A Novel Effect of MARCKS Phosphorylation by Activated PKC: The Dephosphorylation of Its Serine 25 in Chick Neuroblasts

Andrea Toledo, Flavio R. Zolessi, Cristina Arruti
PLoS ONE. 2013-04-25; 8(4): e62863
DOI: 10.1371/journal.pone.0062863

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1. PLoS One. 2013 Apr 25;8(4):e62863. doi: 10.1371/journal.pone.0062863. Print 2013.

A novel effect of MARCKS phosphorylation by activated PKC: the dephosphorylation
of its serine 25 in chick neuroblasts.

Toledo A(1), Zolessi FR, Arruti C.

Author information:
(1)Laboratorio de Cultivo de Tejidos, Sección Biología Celular, Departamento de
Biología Celular y Molecular, Facultad de Ciencias, Universidad de la República,
Montevideo, Uruguay.

MARCKS (Myristoylated Alanine-Rich C Kinase Substrate) is a peripheral membrane
protein, especially abundant in the nervous system, and functionally related to
actin organization and Ca-calmodulin regulation depending on its phosphorylation
by PKC. However, MARCKS is susceptible to be phosphorylated by several different
kinases and the possible interactions between these phosphorylations have not
been fully studied in intact cells. In differentiating neuroblasts, as well as
some neurons, there is at least one cell-type specific phosphorylation site:
serine 25 (S25) in the chick. We demonstrate here that S25 is included in a
highly conserved protein sequence which is a Cdk phosphorylatable region, located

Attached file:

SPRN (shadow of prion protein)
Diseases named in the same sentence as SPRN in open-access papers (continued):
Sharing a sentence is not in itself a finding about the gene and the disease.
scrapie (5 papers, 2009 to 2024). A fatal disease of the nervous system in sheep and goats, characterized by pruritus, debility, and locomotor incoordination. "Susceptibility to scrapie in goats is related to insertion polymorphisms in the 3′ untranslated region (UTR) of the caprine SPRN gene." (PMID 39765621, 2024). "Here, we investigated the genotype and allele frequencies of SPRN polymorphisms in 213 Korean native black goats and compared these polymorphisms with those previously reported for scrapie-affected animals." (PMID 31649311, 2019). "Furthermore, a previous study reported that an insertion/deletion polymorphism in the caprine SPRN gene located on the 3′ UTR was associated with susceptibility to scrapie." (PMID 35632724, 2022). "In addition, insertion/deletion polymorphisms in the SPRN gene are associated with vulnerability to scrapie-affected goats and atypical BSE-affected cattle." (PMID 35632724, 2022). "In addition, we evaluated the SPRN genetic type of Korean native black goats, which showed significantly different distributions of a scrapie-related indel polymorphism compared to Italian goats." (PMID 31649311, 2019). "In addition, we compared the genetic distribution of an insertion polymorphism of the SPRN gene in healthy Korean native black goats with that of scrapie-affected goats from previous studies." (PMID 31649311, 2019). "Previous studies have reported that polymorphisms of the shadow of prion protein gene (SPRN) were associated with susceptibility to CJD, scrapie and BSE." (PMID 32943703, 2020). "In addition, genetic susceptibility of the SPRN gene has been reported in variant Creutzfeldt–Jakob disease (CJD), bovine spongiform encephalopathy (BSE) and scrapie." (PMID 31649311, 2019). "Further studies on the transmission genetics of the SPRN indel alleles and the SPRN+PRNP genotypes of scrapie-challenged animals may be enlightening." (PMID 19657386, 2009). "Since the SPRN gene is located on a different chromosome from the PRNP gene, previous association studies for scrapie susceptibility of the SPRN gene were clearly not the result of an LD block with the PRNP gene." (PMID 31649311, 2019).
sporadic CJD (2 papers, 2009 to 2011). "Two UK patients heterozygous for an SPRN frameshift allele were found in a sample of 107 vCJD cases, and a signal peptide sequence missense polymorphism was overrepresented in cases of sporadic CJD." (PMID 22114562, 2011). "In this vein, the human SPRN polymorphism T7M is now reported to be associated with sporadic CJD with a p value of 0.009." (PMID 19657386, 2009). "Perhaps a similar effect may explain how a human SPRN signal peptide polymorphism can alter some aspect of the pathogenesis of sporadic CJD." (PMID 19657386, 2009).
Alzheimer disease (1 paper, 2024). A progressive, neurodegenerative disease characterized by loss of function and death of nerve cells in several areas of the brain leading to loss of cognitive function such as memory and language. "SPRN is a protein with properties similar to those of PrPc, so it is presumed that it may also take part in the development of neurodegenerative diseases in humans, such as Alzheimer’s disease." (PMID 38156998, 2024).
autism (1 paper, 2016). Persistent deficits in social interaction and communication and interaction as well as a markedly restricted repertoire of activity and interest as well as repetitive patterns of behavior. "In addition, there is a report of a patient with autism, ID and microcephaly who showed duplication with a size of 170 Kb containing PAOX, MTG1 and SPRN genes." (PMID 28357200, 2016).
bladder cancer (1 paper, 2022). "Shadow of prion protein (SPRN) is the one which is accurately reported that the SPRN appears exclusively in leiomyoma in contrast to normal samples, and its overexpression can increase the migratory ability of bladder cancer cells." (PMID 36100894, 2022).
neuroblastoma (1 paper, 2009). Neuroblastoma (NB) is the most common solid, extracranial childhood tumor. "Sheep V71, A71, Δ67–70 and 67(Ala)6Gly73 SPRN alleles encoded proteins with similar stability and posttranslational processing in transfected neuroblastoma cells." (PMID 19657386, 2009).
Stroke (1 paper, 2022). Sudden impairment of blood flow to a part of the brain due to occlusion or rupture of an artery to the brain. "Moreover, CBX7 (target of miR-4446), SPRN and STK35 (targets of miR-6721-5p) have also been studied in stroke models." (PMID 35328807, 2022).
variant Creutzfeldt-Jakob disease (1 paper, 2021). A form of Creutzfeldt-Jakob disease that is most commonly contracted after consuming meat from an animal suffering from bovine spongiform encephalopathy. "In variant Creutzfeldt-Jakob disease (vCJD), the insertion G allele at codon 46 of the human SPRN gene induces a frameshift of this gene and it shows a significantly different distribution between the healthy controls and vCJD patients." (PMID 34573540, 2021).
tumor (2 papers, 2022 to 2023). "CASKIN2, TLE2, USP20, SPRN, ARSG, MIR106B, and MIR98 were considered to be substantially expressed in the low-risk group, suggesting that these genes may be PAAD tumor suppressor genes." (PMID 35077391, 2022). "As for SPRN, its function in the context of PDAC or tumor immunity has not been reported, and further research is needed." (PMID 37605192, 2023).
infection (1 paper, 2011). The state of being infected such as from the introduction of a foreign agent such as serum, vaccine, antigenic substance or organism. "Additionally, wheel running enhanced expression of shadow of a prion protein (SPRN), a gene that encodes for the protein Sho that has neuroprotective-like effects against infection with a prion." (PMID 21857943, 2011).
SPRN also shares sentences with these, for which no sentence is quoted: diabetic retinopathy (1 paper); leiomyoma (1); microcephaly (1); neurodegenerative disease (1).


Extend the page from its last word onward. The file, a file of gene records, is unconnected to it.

far away from the PKC phosphorylation domain. S25 phosphorylation was inhibited
by olomoucine and roscovitine in neuroblasts undergoing various states of cell
differentiation in vitro. These results, considered in the known context of Cdks
activity in neuroblasts, suggest that Cdk5 is the enzyme responsible for this
phosphorylation. We find that the phosphorylation by PKC at the effector domain
does not occur in the same molecules that are phosphorylated at serine 25. The in
situ analysis of the subcellular distribution of these two phosphorylated MARCKS
variants revealed that they are also segregated in different protein clusters. In
addition, we find that a sustained stimulation of PKC by
phorbol-12-myristate-13-acetate (PMA) provokes the progressive disappearance of
phosphorylation at serine 25. Cells treated with PMA, but in the presence of
several Ser/Thr phosphatase (PP1, PP2A and PP2B) inhibitors indicated that this
dephosphorylation is achieved via a phosphatase 2A (PP2A) form. These results
provide new evidence regarding the existence of a novel consequence of PKC
stimulation upon the phosphorylated state of MARCKS in neural cells, and propose
a link between PKC and PP2A activity on MARCKS.

DOI: 10.1371/journal.pone.0062863
PMCID: PMC3636281
PMID: 23634231 [Indexed for MEDLINE]


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